There is a numerical trial and error procedure in Perry for adiabatic compressible flow - using the graphical Fanno line procedure is painful and somewhat prone to error when reading off the graph. Also, it is customary practice to keep velocities in tail pipes below 0.5Mach,and this includes the final exit to atm. (i.e press ratio at final exit should be less critical if you are not using a special sonic exit.)

RE: High-pressure PSV discharge - backpressure and choked flow

What this graph in the CEP doesnt tell you straight out is that in a conventional valve, the actual relieving pressure changes with backpressure. All it shows you is that relieving capacity drops off somewhat when backpressure exceeds 30-50% of the original set pressure. But by this time, the actual relieving pressure has moved up by the same amount that the backpressure has increased.

Hence the practice to limit the backpress to 10% of MAWP on conventional RVs, since a 10% exceedence on MAWP is all that is permitted per ASME for non firecase relief scenario.

Essentially , a conventional RV has zero capability to adjust relieving pressure - once its set pressure is fixed, relieving press just floats along with backpressure.

RE: High-pressure PSV discharge - backpressure and choked flow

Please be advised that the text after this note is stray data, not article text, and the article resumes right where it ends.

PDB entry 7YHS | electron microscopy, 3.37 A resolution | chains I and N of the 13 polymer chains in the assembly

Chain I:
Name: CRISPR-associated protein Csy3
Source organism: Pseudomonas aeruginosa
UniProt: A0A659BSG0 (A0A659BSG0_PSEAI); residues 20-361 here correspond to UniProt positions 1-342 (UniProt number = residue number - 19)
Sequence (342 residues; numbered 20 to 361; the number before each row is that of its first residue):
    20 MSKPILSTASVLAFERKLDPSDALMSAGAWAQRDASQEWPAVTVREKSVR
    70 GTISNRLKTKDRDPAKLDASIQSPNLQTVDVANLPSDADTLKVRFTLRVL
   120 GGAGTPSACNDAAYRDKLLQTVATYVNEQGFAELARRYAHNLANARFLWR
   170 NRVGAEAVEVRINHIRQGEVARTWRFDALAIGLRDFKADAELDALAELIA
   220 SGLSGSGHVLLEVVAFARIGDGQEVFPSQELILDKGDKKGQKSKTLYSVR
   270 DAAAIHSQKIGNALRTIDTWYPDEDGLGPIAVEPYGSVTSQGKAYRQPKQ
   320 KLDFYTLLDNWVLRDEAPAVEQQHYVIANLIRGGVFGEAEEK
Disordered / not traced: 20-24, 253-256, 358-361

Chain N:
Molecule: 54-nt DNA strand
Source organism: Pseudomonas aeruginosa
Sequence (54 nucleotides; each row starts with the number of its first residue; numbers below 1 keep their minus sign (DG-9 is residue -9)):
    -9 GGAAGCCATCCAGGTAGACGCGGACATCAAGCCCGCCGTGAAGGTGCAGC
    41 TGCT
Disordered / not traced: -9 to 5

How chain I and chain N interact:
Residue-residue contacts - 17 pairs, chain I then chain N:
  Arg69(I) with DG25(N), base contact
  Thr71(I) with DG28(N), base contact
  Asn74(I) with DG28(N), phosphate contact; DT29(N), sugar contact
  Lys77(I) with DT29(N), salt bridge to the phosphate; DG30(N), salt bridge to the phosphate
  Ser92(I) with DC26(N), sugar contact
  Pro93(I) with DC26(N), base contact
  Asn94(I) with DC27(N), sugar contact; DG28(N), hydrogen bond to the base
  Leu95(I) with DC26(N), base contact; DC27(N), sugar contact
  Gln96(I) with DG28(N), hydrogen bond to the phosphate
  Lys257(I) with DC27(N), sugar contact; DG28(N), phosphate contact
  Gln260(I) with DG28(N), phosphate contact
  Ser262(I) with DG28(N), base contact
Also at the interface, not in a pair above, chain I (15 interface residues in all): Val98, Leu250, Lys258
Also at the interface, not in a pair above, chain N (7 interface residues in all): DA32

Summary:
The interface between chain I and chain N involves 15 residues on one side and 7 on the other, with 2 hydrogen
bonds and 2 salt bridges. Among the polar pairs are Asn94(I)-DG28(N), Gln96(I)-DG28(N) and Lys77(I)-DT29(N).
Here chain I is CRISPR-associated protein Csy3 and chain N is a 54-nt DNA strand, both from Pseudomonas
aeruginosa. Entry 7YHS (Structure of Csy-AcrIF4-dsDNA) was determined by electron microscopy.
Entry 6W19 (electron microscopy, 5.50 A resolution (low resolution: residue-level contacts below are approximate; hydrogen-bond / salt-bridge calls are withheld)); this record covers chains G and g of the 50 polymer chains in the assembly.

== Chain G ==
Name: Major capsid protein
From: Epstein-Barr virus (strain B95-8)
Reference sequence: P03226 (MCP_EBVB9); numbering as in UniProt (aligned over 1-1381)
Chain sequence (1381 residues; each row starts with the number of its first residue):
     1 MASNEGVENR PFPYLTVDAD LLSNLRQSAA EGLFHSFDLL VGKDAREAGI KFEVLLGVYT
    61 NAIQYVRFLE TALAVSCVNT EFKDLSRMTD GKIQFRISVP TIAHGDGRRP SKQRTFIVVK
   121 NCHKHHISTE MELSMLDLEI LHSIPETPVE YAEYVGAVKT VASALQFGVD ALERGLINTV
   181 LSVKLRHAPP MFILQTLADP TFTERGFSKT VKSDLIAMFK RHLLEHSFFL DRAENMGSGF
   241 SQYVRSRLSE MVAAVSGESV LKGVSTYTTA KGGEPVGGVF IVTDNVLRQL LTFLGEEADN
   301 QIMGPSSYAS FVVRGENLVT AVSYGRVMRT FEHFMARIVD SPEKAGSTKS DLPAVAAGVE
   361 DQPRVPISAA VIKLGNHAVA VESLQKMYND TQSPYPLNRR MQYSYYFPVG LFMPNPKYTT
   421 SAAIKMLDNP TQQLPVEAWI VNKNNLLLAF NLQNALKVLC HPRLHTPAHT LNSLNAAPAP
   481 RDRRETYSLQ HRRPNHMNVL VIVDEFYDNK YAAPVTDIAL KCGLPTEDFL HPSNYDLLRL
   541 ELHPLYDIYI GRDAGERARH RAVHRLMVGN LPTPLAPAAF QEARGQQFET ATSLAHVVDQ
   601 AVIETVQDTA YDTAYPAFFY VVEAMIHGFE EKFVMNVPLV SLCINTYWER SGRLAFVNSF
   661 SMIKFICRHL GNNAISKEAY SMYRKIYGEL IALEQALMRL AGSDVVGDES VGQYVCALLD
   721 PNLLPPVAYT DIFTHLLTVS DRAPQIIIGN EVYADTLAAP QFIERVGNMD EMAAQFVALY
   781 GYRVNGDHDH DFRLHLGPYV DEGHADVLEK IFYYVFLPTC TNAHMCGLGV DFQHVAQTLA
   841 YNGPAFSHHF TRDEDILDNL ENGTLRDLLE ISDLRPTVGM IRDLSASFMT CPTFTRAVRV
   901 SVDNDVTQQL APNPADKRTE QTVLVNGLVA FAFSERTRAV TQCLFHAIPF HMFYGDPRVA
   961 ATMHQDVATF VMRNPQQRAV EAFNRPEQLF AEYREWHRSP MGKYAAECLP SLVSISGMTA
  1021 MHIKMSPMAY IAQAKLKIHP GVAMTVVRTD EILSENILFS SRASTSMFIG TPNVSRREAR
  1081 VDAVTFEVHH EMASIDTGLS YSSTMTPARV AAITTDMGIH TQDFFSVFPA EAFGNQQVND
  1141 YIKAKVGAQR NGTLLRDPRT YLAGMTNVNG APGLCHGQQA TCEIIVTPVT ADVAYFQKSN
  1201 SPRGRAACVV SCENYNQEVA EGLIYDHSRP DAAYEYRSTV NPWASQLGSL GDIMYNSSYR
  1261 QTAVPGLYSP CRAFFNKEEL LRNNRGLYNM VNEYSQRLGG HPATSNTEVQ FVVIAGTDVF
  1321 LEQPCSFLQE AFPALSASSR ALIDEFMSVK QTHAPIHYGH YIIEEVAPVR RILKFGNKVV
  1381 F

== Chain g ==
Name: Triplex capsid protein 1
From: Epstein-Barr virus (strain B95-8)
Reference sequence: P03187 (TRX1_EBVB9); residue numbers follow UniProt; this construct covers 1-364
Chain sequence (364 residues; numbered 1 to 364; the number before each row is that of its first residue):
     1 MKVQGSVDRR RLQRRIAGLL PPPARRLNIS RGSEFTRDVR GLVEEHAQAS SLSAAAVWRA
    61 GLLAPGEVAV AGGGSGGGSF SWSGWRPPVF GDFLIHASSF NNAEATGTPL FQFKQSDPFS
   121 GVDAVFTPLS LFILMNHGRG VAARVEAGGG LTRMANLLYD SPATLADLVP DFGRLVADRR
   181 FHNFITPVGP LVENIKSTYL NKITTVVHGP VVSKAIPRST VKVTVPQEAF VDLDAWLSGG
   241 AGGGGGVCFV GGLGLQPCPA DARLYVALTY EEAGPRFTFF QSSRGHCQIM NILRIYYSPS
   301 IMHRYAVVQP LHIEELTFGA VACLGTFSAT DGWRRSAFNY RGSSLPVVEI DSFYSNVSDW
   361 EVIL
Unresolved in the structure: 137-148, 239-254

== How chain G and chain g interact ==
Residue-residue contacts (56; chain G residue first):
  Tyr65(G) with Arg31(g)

Just looking at the base criteria, Set Pressure 13,500 PSIG, Orifice 0.25" (is this diameter or area in2 ?).........you need to see if a SRV design actually exists. It is way over API-526 etc. Also consider the material of the SRV in case sparking etc., can occur anywhere (H2 service). Without talking calculations, you need to be looking at a pilot operated SRV. The technology is out there to make a special (and it has been done). The pilot SRV selection would offer greater seat tightness, non metal seats, no back pressure and other options such as remote sensing, opening. Dependant on connection type, a solid forged main valve body would be the answer with an appropriate modulating pilot actuator.

Per ISO, only the term Safety Valve is used for all overpressure eventualities regardless of design.

RE: High-pressure PSV discharge - backpressure and choked flow

(OP)
Thank you George. I understand clearer now. I was confused by the CEP article, which didn't specify that the graph was to be used only with superimposed backpressure, and from this section in a manufacturer of a conventional PSV similar to the one we were looking at - "At a backpressure equal to approximately 40% of set pressure, chatter / rapid-cycling may start.